The goal of the WICHE Task Force was to catalyze state-level progress in closing postsecondary attainment gaps. With funding from Lumina Foundation, WICHE convened the Task Force of cross-sector state teams to address their states’ most pressing disparities in credential attainment and to jointly develop regional recommendations for the West.
The Task Force held three interstate meetings between 2018 and 2020, bringing together state team members with subject-matter experts to examine state data, craft and refine state-level approaches to addressing identified attainment gaps, and to share lessons learned. During the final year of the project, the Task Force focused on developing broadly applicable recommendations, as well as responding to COVID-19 with an equity lens.
State teams in Arizona and Wyoming took different approaches based upon their unique state contexts, while also incorporating lessons learned from one another and states across the country engaged in complementary work – from Colorado to Tennessee to Utah.
State-level postsecondary attainment is a simple statistic that encapsulates a complicated and deeply interconnected web of contributing factors, some within and some beyond state influence. Identifying which strands a state can strengthen for meaningful impact requires a sustained and ever-evolving effort. Over the course of the project, participants learned valuable lessons about investing in process, building community, and using data to develop state-level approaches to closing attainment gaps. These lessons offer broadly applicable insights, while also highlighting the importance of state and local context.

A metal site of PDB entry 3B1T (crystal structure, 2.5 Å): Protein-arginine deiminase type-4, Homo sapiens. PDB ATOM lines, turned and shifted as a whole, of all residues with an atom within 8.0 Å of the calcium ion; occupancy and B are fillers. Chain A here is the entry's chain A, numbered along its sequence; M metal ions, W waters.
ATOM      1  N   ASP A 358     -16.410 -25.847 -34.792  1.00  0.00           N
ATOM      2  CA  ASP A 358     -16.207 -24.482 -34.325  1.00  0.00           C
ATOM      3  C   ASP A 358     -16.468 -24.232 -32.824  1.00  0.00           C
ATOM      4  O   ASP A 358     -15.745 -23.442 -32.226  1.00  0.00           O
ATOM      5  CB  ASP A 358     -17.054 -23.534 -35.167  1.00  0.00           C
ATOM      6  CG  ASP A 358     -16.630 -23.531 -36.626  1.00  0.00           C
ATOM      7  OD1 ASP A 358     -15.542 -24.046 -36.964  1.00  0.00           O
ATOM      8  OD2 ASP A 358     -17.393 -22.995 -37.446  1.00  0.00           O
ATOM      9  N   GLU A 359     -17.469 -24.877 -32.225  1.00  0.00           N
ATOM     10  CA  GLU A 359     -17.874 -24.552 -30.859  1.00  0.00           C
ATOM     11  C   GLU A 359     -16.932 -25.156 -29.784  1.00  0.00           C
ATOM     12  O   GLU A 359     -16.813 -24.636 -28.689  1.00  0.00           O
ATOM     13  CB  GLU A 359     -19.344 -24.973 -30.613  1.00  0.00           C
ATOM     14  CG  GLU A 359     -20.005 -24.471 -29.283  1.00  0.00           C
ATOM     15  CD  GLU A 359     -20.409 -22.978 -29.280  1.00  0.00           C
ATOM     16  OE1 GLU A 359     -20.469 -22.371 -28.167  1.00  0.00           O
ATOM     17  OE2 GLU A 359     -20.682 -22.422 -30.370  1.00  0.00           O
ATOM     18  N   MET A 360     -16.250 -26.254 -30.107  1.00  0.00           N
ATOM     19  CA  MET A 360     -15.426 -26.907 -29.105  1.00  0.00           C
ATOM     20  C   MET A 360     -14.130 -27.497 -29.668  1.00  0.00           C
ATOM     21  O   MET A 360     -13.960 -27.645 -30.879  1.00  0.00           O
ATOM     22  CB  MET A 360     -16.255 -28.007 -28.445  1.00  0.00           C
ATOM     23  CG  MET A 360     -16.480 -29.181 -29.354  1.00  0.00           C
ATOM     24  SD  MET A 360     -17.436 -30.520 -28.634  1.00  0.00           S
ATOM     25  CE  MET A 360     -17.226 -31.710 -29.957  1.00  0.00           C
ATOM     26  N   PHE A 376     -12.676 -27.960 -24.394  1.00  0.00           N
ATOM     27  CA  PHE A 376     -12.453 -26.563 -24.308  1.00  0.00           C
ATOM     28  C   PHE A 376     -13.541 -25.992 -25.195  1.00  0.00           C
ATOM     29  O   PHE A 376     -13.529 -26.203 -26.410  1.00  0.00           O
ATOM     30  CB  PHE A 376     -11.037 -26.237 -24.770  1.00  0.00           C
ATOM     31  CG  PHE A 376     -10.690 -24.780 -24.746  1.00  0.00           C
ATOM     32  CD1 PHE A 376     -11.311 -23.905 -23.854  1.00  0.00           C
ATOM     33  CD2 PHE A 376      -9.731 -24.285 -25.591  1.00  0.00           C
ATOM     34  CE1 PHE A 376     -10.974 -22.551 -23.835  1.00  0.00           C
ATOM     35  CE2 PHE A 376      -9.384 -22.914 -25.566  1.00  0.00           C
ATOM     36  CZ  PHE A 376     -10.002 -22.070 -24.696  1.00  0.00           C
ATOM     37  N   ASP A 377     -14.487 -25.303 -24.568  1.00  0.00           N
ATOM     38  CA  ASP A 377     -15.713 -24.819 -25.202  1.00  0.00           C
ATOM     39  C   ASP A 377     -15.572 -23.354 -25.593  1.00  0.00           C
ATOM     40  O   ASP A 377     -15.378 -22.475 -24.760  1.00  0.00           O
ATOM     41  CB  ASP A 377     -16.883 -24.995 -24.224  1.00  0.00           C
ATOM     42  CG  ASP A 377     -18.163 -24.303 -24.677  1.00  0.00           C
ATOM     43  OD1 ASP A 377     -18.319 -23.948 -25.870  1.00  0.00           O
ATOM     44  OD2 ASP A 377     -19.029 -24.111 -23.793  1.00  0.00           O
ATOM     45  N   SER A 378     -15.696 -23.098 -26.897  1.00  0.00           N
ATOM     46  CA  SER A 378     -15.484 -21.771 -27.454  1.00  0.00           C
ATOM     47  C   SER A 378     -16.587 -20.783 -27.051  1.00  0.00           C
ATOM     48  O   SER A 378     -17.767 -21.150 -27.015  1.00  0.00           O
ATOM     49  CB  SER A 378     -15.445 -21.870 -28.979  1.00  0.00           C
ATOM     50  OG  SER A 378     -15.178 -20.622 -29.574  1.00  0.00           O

Each state’s higher education ecosystem operates in a unique context. For example, the governance structure of the state’s institutions, the level of involvement of policymakers (such as governor’s offices and legislatures) in higher education decision-making, and the way community-based organizations contribute to state-level discussions should factor into the structure selected for state-level attainment work. Adopting a coordinating mechanism that works with and leverages a state’s existing structures will support longevity.
Improving attainment rates is the work of years, not months. Thoughtful state-level approaches, whether policy or practice oriented, take time to develop, implement, track, and revise. Particularly when working with groups that the states and institutions have historically not provided the right supports to, building trust and engagement takes time. And while ambitious goals can serve an important purpose in catalyzing progress, they must be paired with concrete, achievable action steps.
While the multifaceted nature of educational attainment gaps requires that sectors work together to address them, cross-sector work does not spontaneously occur, much less succeed. It requires dedicated coordination and resources to be effective. Funding and project management support are critical for the development of a coordinating entity that can routinely convene stakeholders and facilitate action planning.
The concept of “attainment,” in relation to goals or gaps, is not something that enjoys widespread recognition and understanding outside of the higher education policy space. Successfully communicating the issues at play in a way that engages stakeholders and meaningfully solicits their input takes careful consideration. Promising strategies include avoiding educational jargon, utilizing outside experts, and localizing the conversation whenever possible. For example, convening discussions centered on the impacts of opportunity gaps on specific populations, such as by geography, age, and race/ethnicity can help states to understand how our current structures and systems are and are not working for different groups.
Perhaps most importantly, community can only be built through mutual trust. One approach to begin building trust is to structure engagement for community ownership. For example, by having the coordinating entity serving as a resource and steward of the process, rather than its leader; creating space for community members to take on leadership roles; and identifying mutually held and complementary goals within and among groups.